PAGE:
Week 32: Sonic Pioneers
We’re already into the last hours of Week 32, but better late than never, right?! Since this week has been my last off from work, I’ve been busy cramming as much vacation into it as humanly possible – and it’s been a blast! But now I’m all vacationed out, and almost even look forward to getting back to work (and some decent air conditioning).
Week 32 was supposed to be all about a sweet contribution from our old friend Paros (check back in a couple of days for that), but I just had to sneak this one in first…another favourite discovered this summer – The Gregory James Edition and their 1973 album “Prophets of Soul”. The album is yet another instrumental gem…this summer’s been all about them instrumentals – though not as laid back as the Art Jerry Miller album. This Chicago trio – consisting of Gregory Bibb on keys, James Norris on guitar and Anthony McAllister on drums – goes for the more upfront, hard hitting approach…with a really original take on instrumental soul music.
The best proof of that is found on their renditions of Bill Withers “Ain’t No Sunshine” and Al Green’s “Love & Happiness” – spaced-out, otherworldly, hi-tech grooves led by a fierce Farfisa organ, backed by some funky clavinet, a wah-wahed or crisp Gretsch and some incredibly bangin’ drums. The album holds 3 original songs and 4 covers (apart from the previously mentioned, you’ll also find a cool version of Isaac Hayes “Shaft” and funked-out take on Burt Bacharach and Hal David’s “Make It Easy On Yourself”) – all killer, no filler! My only complaint is that the album is kinda short. Just 28 minutes long – but they really make every minute count! Check out the opening cut “Brother Marcus” – the mellowest song on the album…just plain beautiful: (Most photos in this preview are from a Google image search with the keyword “Chicago 1973”.)
Oh…yeah, one more thing. This shouldn’t count as a complaint as such, but it’s pretty evident that the art department was in a rush when handling the cover and the liner notes. Firstly, they got the name of the band itself wrong, and thought that they were called Prophets of Soul, because “Gregory James Edition” is handled typographically as the title of the album. Secondly, the back cover is full of spelling errors and the liner notes, damn, they’re something special. My guess is that the band jotted down some notes presenting themselves and the 7 songs on the album, and maybe their scribblings were illegible or too long or something, because the temp secretary who typed them out did a hack job…some of the (unintentionally) funniest reading I’ve done in years…really! Here are some excerpts:
“’Ain’t No Sunshine’ was the initial attention getter for a tremendously talented song writer and performer, Bill Withers. It’s typical of the love a black man feels for his mate.”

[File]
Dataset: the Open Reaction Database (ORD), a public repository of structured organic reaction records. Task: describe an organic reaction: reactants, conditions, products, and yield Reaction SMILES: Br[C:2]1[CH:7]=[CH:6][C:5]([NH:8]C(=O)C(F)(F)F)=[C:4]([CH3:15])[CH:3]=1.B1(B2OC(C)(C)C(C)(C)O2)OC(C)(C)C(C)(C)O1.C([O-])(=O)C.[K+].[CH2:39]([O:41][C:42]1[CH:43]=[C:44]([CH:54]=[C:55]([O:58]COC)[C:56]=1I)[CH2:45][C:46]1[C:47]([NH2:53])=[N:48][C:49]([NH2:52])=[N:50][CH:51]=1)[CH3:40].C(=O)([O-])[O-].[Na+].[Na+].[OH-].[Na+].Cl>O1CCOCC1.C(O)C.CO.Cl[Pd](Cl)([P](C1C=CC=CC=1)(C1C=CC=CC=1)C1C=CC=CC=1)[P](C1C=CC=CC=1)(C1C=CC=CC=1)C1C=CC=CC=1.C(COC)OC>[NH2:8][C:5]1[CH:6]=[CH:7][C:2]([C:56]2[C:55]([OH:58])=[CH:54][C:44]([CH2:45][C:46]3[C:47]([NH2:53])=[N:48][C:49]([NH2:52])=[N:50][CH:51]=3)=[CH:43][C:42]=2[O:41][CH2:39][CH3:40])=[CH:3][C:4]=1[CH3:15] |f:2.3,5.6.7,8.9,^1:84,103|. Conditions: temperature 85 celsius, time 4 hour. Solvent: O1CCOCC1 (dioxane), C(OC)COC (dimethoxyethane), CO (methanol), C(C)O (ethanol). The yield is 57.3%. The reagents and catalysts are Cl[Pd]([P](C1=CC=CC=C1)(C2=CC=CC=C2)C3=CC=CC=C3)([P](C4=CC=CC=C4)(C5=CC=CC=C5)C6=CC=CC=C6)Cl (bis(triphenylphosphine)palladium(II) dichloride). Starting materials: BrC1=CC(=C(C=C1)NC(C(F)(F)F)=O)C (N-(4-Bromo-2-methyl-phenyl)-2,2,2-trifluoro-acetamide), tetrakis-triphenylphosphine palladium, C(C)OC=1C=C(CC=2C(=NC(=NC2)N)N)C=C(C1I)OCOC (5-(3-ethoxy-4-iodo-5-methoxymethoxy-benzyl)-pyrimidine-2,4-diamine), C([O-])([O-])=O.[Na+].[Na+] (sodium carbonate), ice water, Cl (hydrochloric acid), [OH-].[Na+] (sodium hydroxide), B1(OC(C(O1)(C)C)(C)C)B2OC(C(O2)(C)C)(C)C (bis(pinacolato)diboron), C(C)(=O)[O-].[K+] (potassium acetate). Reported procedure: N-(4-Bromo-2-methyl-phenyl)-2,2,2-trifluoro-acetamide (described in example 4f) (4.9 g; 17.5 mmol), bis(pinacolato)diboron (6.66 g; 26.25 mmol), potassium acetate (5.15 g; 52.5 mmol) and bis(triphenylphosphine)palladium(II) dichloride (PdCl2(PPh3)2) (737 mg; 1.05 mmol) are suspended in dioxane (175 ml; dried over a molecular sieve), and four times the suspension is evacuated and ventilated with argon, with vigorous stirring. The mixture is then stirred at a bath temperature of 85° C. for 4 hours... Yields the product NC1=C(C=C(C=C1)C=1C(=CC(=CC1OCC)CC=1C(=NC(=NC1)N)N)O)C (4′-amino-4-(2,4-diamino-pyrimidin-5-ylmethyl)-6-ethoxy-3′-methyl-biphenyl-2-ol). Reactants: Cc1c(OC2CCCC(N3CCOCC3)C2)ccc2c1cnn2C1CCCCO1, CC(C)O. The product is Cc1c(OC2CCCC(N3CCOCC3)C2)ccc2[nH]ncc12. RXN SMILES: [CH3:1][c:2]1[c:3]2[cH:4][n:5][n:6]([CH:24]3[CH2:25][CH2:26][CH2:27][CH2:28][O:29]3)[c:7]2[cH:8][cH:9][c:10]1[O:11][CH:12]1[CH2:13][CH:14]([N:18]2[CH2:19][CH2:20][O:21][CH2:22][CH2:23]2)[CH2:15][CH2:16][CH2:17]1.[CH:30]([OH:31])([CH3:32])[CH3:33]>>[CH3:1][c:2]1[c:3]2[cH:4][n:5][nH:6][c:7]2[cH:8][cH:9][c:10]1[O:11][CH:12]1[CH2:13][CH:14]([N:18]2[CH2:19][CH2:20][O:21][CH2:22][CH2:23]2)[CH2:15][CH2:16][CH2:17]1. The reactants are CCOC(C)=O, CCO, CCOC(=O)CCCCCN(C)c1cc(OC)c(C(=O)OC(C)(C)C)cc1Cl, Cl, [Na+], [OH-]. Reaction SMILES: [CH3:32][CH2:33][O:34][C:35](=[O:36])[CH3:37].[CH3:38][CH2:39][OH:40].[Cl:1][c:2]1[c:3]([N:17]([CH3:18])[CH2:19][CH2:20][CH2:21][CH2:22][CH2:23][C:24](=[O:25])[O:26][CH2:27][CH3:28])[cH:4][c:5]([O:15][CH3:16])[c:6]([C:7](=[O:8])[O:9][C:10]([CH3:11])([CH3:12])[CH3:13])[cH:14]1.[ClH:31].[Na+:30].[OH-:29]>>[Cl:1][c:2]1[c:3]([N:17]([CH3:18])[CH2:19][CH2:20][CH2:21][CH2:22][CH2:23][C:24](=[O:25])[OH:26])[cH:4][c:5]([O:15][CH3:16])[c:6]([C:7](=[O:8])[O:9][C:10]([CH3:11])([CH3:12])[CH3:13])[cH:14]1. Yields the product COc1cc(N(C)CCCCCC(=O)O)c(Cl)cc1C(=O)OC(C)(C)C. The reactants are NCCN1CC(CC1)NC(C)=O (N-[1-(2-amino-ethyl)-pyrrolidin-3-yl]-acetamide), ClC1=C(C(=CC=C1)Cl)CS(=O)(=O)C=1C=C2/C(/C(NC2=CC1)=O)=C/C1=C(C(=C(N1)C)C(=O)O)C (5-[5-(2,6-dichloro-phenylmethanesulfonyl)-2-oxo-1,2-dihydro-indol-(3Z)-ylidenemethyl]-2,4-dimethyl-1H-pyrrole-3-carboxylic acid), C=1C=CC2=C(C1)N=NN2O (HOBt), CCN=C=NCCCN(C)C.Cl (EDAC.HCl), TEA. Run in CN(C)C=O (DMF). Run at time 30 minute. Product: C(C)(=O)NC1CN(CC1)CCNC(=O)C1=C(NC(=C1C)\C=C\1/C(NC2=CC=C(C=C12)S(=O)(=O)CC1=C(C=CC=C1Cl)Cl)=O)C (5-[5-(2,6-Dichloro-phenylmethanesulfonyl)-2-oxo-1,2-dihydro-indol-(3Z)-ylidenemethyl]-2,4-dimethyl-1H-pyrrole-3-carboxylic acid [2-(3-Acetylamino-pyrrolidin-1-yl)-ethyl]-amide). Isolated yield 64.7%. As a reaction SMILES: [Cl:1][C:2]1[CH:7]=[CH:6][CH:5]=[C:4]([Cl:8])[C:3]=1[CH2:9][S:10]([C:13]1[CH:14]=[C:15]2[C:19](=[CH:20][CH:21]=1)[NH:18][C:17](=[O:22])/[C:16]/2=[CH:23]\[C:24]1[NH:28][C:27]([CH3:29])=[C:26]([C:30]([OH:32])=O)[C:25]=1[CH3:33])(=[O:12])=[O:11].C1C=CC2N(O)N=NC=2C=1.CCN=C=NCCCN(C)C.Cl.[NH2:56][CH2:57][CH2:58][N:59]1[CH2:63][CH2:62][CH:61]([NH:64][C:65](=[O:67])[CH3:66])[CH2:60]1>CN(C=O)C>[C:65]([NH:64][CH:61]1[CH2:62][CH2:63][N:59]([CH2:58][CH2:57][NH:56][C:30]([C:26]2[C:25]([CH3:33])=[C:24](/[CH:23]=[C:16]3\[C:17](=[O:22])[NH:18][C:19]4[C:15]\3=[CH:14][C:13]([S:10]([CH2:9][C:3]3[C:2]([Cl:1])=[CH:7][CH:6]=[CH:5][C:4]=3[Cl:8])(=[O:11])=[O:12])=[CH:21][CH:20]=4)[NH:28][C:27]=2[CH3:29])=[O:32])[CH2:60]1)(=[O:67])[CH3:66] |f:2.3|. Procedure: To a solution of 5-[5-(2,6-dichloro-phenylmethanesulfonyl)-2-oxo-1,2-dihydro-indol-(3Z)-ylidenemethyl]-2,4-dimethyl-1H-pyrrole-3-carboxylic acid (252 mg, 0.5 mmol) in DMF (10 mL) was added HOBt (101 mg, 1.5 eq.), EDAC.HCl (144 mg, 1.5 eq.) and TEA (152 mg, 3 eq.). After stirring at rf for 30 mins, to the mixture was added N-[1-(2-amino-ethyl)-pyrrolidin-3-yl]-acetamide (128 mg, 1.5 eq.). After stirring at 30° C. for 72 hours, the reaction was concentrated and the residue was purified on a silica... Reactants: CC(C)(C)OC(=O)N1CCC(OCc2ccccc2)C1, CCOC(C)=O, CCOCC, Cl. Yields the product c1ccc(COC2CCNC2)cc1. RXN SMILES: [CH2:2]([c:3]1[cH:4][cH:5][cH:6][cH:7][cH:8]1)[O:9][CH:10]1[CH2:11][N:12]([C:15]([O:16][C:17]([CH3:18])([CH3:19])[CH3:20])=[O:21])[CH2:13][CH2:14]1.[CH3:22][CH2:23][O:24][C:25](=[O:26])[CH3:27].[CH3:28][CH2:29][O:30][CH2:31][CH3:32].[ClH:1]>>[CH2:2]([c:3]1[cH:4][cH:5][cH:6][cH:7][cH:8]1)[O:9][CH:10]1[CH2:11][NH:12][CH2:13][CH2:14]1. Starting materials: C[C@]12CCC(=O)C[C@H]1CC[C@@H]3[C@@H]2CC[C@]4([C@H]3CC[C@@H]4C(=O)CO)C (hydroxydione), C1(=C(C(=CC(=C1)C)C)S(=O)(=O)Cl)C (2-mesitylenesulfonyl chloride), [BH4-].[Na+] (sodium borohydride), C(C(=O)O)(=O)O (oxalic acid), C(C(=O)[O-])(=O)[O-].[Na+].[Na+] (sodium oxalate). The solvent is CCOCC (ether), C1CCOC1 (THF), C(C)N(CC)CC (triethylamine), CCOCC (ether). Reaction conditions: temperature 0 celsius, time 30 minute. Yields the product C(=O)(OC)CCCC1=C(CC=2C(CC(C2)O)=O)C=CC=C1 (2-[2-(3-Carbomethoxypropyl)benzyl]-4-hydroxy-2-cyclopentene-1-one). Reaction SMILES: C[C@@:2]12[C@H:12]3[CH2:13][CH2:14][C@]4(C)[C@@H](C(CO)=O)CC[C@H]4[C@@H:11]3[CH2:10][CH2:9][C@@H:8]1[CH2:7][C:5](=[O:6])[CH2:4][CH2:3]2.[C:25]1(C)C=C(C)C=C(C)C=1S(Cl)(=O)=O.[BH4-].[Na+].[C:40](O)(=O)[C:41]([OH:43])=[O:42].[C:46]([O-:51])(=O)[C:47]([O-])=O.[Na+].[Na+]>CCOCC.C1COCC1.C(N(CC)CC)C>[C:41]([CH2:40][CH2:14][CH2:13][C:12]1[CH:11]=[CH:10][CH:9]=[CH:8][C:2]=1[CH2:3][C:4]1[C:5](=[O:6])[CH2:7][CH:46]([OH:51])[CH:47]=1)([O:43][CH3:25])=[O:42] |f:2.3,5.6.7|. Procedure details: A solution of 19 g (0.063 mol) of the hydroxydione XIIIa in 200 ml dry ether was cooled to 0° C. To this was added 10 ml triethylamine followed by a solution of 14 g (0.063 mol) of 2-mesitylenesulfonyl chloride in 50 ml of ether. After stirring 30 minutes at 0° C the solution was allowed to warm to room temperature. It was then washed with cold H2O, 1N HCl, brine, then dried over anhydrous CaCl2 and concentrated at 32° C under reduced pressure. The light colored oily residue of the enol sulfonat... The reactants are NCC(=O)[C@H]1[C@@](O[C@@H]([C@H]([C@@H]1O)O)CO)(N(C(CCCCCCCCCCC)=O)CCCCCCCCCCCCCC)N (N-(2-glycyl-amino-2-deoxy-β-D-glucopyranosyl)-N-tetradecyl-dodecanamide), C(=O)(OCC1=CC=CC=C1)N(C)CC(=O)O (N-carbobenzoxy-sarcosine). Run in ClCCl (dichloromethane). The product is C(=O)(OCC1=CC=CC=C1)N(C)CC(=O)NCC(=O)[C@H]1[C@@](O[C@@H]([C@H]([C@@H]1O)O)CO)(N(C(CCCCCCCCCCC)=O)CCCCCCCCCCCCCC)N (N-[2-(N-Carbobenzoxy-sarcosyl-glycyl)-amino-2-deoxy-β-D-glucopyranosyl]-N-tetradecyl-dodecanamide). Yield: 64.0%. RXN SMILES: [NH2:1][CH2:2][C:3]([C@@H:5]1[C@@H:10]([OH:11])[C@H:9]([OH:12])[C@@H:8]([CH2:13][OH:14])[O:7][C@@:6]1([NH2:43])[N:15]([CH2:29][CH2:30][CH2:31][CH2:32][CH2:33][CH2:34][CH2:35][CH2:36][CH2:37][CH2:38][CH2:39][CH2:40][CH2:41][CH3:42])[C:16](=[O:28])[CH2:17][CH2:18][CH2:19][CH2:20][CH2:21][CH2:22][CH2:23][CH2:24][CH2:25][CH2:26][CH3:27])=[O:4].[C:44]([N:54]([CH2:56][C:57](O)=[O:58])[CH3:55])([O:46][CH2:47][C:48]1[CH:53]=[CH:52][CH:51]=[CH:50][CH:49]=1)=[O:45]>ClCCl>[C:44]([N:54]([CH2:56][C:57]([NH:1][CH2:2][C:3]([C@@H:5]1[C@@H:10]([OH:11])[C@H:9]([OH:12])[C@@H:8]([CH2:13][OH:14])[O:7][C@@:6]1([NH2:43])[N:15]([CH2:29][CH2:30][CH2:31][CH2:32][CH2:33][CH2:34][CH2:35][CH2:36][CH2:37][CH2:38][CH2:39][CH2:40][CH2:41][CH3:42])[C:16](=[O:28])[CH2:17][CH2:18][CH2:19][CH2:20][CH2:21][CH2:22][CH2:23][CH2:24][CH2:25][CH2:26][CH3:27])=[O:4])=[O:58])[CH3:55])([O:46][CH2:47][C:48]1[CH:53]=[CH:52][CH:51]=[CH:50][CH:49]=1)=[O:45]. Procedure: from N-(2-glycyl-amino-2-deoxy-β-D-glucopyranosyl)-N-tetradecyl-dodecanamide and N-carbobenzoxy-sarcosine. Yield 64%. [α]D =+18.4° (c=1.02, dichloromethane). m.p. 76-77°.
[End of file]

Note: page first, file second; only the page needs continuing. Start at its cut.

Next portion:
“’Grandma Heavy was written by the guitar player after the death of his grandmother. The music is modern rock with the intricate playing of the New Orleans guitar. Older people are all knowing and have the ability to invigorate young people with a tremendous drive for life.”
“Changing Thing is a typical of American life in the last of the 1960’s. Institutions have been torn down; morals, technology, religion, though all have made giant steps forward. The song is based on what Gregory James Edition considers 20th century music to be, chance and game. Chance in that the creator creates and hopes. Games in that the creator follows the rules or guidelines of contemporaries and of musical knowledge…”
See what I mean!? I couldn’t understand half of it! :¬)
Read more of the hilariousness on the hi-res cover scans included with the download.
Evidently this was Gregory James Edition’s one and only album, but Gregory Bibb recorded some solo material later on, and kept doing session work as well, like on the Walter Jackson album “I Want To Come Back As A Song” from 1977. Gregory passed away recently – read the comment from his son on this Youtube clip featuring GJE’s rendition of “Love & Happiness” – and then check out the info provided over at Chi-Sound Records website.
Go get the original 1973 vinyl right here (ranging between $10.90 and $139.99) – where you also find the only other song I know of by the Gregory James Edition…the 7″ single “Sunday Lady”, for only $10! There’s also a $8.99 vinyl reissue available over at Dusty Groove – who describes the album like this: “Rhythms are lean, laidback, and nicely stripped-down – funky, but chilled out – in a kind of a groove that was years ahead of its time, and which is now only finally getting its due. There’s some really heavy drums on the best cuts – hard, but with rhythms that are slightly off-kilter, in a way that makes for a really refreshing groove!”
Gregory, James & Anthony…true prophets of soul – thank you for the music!
(Ps. Found an interesting story about crate digger Matlock’s search for this album – and Gregory James Edition’s influence on the UK jungle/drum’n’bass scene of the late 90’s…a must-read – check it out here! This is also where I borrowed the cover photo featured in the preview clip above! Thanks are due for both!)